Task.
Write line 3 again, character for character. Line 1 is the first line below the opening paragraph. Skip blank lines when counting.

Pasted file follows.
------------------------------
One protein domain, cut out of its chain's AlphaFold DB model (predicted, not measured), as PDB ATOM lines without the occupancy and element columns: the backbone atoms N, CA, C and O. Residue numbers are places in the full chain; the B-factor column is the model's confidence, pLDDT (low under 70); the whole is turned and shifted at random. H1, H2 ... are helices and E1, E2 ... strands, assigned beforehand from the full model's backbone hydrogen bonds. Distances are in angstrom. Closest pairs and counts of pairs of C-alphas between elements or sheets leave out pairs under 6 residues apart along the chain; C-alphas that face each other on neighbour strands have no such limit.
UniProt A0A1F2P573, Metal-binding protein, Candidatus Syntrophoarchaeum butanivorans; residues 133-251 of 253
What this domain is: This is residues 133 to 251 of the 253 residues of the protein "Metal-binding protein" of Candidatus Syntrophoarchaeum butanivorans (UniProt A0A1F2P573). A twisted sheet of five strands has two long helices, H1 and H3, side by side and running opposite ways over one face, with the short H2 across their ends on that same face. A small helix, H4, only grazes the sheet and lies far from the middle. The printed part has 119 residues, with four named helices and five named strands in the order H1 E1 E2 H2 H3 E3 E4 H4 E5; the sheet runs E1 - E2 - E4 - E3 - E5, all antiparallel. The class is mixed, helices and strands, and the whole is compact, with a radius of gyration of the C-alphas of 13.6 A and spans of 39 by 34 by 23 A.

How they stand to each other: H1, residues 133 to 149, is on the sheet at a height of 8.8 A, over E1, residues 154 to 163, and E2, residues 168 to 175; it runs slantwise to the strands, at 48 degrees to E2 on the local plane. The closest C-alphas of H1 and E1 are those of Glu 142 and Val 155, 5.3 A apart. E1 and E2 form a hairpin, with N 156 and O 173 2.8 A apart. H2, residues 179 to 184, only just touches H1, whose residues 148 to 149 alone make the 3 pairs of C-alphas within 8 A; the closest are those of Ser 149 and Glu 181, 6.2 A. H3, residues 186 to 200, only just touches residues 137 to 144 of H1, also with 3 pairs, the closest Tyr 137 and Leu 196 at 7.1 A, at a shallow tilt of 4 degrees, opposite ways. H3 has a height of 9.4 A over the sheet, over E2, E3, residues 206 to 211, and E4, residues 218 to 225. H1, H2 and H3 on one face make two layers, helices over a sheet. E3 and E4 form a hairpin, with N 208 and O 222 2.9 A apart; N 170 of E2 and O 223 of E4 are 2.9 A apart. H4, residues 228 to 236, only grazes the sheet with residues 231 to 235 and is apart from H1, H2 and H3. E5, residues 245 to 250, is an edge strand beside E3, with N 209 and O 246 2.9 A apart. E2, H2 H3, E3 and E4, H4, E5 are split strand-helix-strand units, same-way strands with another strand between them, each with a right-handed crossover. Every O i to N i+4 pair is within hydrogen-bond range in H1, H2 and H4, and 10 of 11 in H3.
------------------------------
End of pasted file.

How they stand to each other: H1, residues 133 to 149, is on the sheet at a height of 8.8 A, over E1, residues 154 to 163, and E2, residues 168 to 175; it runs slantwise to the strands, at 48 degrees to E2 on the local plane. The closest C-alphas of H1 and E1 are those of Glu 142 and Val 155, 5.3 A apart. E1 and E2 form a hairpin, with N 156 and O 173 2.8 A apart. H2, residues 179 to 184, only just touches H1, whose residues 148 to 149 alone make the 3 pairs of C-alphas within 8 A; the closest are those of Ser 149 and Glu 181, 6.2 A. H3, residues 186 to 200, only just touches residues 137 to 144 of H1, also with 3 pairs, the closest Tyr 137 and Leu 196 at 7.1 A, at a shallow tilt of 4 degrees, opposite ways. H3 has a height of 9.4 A over the sheet, over E2, E3, residues 206 to 211, and E4, residues 218 to 225. H1, H2 and H3 on one face make two layers, helices over a sheet. E3 and E4 form a hairpin, with N 208 and O 222 2.9 A apart; N 170 of E2 and O 223 of E4 are 2.9 A apart. H4, residues 228 to 236, only grazes the sheet with residues 231 to 235 and is apart from H1, H2 and H3. E5, residues 245 to 250, is an edge strand beside E3, with N 209 and O 246 2.9 A apart. E2, H2 H3, E3 and E4, H4, E5 are split strand-helix-strand units, same-way strands with another strand between them, each with a right-handed crossover. Every O i to N i+4 pair is within hydrogen-bond range in H1, H2 and H4, and 10 of 11 in H3.